Lowe Stinger 175: Video Boat Review

The Boats.com test of the 17-foot Stinger shows that it offers good fish-ability and all-aluminum construction.

7th April 2011.
By Lenny Rudow

Read Lenny’s Lowe Stinger 175 Boat Test Notes

VIDEO BOAT REVIEW TRANSCRIPT

One of the boats we’re going to test today is the Stinger 175. Now this a boat that offers that offers mid-range performance, good solid fishability, and has some really unique construction features that come together to make it a strong boat. So it should be of interest to a lot of fishermen who are into multi-species fishing with maybe an emphasis on bass.

CONSTRUCTION
If you’re gonna spend your hard-earned money on a new boat, you want to know it was built right, dontcha? So what we did is we had Tony Johns from Lowe come down here to talk to us about how the Stinger is built.

LENNY: As I understand it, you have two pieces of aluminum, right? They’re extruded, they’re turned up, and they’re joined in the center by this keel. Now you can see the welds in the front of the keel. How come I can’t see welds running down the outside of this keel?

TONY: It’s all welded from the inside. In the manufacturing process, the hull’s sitting upright in a fixture, they load both halves into this skin that we’re talking about, and then they weld it from front to back, all the way down with MiG welds. With this boat we use what’s called the power grid system. It’s a stringer assembly that really gives the maximum support you can possibly get out of an aluminum boat. From the bottom to the floors to the decks, it just kinda locks everything together.

LENNY: The deck on this boat is also aluminum, right?

TONY: The deck is aluminum. This boat is one hundred percent wood free, all aluminum construction.

LENNY: Interesting feature about the construction on this boat cause a lot of times you get on a small boat and the console is, in my opinion, not strong enough. This one you can beat on it, you can jerk it, you can grab the wheel and yank it, and it isn’t moving. Why is that?

TONY: What we have here is an acrylic console with fiberglass reinforcement, and then we also support the helm from the back side of the console down to the front bulkhead which absolutely makes it as strong as we could possibly get it.

LENNY: Now how is that supported, use a piece of wood?

TONY: No wood. (Laughter)

TESTING THE RIDE

LENNY: So Tony, how fast do you think this boat’ll get up and out of the hole?

TONY: 3 seconds.

LENNY: Three seconds? All right I’m gonna trim her all the way down, to start out with the most punch, and start to trim her up as soon as we get some air. You ready?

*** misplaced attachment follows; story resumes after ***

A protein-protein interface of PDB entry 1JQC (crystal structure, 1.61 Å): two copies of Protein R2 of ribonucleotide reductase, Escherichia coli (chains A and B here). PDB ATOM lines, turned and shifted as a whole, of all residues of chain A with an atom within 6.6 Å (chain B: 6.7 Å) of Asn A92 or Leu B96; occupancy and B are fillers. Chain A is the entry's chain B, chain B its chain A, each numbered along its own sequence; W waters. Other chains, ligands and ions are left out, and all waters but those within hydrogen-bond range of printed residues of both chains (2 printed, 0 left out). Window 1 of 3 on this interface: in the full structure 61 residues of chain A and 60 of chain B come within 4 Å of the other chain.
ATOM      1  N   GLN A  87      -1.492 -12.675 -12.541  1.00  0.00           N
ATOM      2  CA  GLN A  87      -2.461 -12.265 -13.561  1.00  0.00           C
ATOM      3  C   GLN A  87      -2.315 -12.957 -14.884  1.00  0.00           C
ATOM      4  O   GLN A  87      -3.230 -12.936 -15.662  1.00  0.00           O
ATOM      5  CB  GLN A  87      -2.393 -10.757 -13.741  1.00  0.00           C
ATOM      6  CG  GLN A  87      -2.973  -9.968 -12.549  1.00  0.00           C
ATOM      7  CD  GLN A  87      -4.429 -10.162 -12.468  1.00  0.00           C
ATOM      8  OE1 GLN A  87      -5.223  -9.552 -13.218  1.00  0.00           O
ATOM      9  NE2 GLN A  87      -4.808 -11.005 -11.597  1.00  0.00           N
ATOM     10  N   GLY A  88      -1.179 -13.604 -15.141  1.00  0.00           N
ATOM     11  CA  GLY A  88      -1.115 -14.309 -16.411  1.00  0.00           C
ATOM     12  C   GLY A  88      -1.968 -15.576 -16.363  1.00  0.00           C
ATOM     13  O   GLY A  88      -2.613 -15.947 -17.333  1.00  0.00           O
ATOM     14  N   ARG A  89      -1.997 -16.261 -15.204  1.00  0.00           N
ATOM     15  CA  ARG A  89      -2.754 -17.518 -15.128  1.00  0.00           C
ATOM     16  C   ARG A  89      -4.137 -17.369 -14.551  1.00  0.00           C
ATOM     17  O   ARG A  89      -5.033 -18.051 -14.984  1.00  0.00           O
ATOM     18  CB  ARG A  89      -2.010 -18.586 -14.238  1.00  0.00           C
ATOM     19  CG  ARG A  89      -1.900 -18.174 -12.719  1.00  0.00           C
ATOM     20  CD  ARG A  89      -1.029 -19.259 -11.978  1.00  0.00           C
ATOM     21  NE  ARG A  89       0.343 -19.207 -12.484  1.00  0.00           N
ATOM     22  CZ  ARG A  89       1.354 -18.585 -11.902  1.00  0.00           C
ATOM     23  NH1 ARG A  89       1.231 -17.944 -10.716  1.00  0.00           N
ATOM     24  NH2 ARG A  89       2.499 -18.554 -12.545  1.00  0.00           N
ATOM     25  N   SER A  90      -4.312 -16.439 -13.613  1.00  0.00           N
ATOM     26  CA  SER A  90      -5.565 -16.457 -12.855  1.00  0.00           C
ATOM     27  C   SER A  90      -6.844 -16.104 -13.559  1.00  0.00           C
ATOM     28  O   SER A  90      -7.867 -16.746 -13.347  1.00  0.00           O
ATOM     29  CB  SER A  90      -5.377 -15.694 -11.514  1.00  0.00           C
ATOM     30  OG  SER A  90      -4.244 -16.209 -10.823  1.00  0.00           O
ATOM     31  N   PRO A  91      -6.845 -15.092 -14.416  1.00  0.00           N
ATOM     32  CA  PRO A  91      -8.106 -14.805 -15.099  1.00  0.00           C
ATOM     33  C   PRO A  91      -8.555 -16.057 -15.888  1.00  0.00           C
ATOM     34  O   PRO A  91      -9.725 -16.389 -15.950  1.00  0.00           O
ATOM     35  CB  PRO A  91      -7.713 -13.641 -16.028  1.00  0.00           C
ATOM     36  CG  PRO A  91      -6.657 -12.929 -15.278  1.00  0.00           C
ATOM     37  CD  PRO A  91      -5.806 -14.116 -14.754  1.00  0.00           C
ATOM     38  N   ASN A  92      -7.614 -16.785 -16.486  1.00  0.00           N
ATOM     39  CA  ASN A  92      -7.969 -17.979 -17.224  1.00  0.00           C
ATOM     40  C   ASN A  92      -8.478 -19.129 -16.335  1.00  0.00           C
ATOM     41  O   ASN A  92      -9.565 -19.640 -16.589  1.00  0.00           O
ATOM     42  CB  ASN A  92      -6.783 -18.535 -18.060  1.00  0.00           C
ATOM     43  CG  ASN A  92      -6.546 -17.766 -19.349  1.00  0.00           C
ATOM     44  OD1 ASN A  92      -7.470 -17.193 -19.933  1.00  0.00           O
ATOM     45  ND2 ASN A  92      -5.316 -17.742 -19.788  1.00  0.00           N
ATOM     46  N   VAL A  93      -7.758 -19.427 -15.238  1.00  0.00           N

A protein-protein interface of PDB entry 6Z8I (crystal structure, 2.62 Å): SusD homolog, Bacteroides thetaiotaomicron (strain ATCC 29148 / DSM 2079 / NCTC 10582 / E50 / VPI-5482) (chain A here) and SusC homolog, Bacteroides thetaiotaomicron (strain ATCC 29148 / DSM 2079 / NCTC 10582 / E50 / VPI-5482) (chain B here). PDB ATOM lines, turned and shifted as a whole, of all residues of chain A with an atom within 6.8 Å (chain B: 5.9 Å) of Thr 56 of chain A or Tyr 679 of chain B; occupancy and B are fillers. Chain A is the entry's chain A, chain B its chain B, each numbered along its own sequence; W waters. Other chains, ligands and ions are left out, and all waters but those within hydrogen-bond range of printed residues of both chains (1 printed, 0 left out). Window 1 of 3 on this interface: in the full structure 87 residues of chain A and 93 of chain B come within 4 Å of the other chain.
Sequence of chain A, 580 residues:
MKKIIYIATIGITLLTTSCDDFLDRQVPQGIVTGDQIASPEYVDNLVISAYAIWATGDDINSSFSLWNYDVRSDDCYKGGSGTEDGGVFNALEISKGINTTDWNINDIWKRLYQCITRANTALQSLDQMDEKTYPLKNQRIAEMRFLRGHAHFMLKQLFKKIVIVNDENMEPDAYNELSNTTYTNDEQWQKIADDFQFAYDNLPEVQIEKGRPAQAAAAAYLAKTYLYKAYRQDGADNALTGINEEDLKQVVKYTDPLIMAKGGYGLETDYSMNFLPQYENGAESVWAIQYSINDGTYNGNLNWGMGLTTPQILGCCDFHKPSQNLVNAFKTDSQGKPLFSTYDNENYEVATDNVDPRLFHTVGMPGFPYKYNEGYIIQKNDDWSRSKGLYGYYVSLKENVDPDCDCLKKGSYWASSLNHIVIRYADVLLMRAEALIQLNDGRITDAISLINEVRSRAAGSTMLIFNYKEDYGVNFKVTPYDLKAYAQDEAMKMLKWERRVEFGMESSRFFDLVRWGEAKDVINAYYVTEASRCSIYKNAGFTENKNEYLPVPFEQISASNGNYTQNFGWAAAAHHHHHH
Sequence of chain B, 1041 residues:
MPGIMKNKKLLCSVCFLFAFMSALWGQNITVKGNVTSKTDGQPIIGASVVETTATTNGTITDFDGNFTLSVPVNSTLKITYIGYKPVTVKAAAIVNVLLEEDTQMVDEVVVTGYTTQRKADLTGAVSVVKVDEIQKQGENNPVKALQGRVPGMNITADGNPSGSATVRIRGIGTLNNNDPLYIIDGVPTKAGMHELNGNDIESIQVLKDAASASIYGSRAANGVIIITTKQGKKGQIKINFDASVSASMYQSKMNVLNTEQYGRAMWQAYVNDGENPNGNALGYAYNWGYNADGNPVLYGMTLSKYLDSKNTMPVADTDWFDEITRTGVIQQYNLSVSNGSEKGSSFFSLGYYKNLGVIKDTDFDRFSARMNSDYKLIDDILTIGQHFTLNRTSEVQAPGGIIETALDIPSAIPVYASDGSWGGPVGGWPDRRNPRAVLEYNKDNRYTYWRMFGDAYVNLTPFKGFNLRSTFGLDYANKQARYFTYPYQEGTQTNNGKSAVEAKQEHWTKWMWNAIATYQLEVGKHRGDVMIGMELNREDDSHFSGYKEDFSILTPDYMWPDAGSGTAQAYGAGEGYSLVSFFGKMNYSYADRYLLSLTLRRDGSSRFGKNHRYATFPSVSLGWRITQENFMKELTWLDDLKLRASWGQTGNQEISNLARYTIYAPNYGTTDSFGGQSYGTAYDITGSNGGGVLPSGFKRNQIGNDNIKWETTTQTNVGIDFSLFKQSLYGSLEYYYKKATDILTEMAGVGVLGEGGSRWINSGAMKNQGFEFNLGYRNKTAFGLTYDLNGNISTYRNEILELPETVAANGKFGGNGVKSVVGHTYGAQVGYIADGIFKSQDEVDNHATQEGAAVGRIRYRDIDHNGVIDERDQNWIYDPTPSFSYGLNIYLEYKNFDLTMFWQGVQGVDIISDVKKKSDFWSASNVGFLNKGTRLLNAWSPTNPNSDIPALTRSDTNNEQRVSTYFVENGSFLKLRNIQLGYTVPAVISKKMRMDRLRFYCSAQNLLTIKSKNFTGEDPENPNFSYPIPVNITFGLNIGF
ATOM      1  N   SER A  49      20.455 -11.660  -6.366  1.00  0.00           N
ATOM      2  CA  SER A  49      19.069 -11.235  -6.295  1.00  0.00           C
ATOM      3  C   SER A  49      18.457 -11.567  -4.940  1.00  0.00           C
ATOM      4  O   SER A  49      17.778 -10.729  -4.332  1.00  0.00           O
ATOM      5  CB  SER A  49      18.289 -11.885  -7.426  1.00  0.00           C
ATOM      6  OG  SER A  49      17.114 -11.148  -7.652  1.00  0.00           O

TONY: I’m ready.

LENNY: I think we got three seconds beat…

TONY: I think we hit it.

LENNY: A fun little boat to zip around in, isn’t it?

TONY: It handles really good.

PERFORMANCE DATA
Now we tested the Stinger with the maximum power plant, that’s a 75 HP four stroke, and with that we found that we got a cruise of 33.1 miles per hour, so it’s really got plenty of cruising speed. Top end? Right around 40, and we tested with an aluminum prop. So you put a stainless on it, you’re gonna break 40 miles an hour.

FEATURES
This little piece of foredeck, which most builders would just leave plain flat aluminum, has non-skid on it. So I can stand up here and I can use this part of the boat.

First off notice the support they put on the hatch — it’s good, it won’t bend, you can step on it, stomp on it. A lot of boatbuilders leave that off of there. Now it has a rotomolded liner which is nice, it makes for real easy cleanup. You got all your minnows swimming around in here right now, but normally you put your larger fish in here, your catch of the day. And it’ll be really easy to get your minnow later, because… you pull this up…you got a minnow bucket.

One of the things I really like about this is you’ve got lighted rocker switches. When you turn ‘em on a little light comes on, so if you hit one by accident throughout the course of the day, any time you glance down you’ll notice that something’s on and running.

I hate it when a bunch of bugs and dirt gets stuck between the windshield and the console. Happens on all boats all the time. Looks terrible. Fortunately they put some quick releases here so you can pull this windshield right off, clean it up, and then put it right back on.

WRAP UP

All together, this is a really solid package. You get pretty good performance, really good construction, and a complete package with a boat, motor and trailer at a reasonable cost.

For more information, visit Lowe Boats.

Lenny RudowLenny Rudow has been a writer and editor in the marine field for over two decades and has authored five books. He runs his own web site at HookedOnFishingBoats.com and writes weekly for Boats.com reviewing new models and covering marine electronics.


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About the author:

Lenny Rudow

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Lenny Rudow is Senior Editor for Dominion Marine Media, including Boats.com and Yachtworld.com. With over two decades of experience in marine journalism, he has contributed to publications including Boating Magazine, Marlin Magazine, Boating World, Saltwater Sportsman, Texas Fish & Game, and many others. Lenny is a graduate of the Westlawn School of Yacht Design who has won 28 BWI and OWAA writing awards.
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